As the sales and use tax landscape continues to evolve, so should your monitoring programs. An effective monitoring program should track external and internal changes. Externally, you should have a system for monitoring state law, including sales and transaction thresholds, taxability, tax rates and filing requirements. These standards will undoubtedly continue to evolve as issues are played out in court. Internally, an effective monitoring program should automatically signal when sales or activities exceed thresholds in each state and thus trigger sales tax obligations. They should also monitor payment and filing requirements.

Be Prepared

  • Audits/Enforcement Activity. Given the flurry of activity at the state level in the first six months post-Wayfair, we anticipate that in the next six months we will see a growing increase in enforcement activity. Businesses should review their record-keeping and documentation practices now to ensure that the documentation required to support potential future audits (e.g., exemption certificates, resale certificates, invoices, etc.) is readily available.

  • Exit Planning. Sales and use tax compliance is routinely assessed during due diligence, and is oftentimes the largest state tax exposure item. These discoveries can lead to an adjustment in valuations and indemnification clauses. Again, having the appropriate documentation readily accessible will save time and costs down the road.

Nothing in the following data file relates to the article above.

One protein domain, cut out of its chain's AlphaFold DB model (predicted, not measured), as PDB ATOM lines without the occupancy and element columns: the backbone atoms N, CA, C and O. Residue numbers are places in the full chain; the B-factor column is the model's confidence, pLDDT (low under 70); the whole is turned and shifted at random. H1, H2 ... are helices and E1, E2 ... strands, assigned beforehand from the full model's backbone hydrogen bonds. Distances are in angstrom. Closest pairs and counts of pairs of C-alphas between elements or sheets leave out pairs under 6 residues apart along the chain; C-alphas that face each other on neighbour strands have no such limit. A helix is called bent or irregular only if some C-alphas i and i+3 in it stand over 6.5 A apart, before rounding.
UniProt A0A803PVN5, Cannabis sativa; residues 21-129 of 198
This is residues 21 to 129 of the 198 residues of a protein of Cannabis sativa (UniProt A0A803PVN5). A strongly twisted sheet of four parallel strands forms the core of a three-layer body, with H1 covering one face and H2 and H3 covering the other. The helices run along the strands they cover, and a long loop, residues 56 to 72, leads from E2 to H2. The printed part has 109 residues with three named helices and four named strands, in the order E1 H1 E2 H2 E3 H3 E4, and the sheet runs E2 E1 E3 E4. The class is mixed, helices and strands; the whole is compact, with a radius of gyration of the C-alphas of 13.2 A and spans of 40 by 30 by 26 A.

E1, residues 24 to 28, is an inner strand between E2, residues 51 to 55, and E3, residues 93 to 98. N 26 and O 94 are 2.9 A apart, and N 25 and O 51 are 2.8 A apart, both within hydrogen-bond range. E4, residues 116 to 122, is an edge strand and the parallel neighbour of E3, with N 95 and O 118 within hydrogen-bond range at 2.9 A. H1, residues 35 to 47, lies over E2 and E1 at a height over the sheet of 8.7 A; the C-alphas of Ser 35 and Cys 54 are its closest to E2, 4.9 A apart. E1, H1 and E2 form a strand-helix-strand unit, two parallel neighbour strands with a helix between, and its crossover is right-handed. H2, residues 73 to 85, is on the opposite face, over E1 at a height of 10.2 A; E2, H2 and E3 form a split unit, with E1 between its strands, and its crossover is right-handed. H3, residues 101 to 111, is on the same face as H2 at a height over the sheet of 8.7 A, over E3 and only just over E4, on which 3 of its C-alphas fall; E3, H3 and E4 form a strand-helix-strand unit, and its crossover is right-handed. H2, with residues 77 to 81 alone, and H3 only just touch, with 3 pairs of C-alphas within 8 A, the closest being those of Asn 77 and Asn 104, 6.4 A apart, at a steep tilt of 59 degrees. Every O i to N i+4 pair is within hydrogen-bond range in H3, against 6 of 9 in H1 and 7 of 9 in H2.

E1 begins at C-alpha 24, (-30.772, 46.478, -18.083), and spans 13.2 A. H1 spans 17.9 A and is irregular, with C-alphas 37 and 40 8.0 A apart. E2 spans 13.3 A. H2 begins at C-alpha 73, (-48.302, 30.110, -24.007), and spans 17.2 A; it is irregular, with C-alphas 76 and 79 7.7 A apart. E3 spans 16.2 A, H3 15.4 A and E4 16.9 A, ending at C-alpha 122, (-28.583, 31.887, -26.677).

• Beyond State Sales Tax. We anticipate localities may embrace economic nexus rules as well. With over 10,000 taxing jurisdictions in the United States, it is easy to see the critical role accounting and sales tax software will take post-Wayfair. In addition, we anticipate the Wayfair decision will eventually lead to changes in income and franchise tax rules.

  • Other Business Implications. All contracts for the sales of goods should be reviewed to ensure that sales tax is properly contemplated. Businesses should also review their invoices to determine if they properly display tax calculations and whether they bundle taxable and exempt products. Finally, be prepared for changes in your vendor and supply contracts.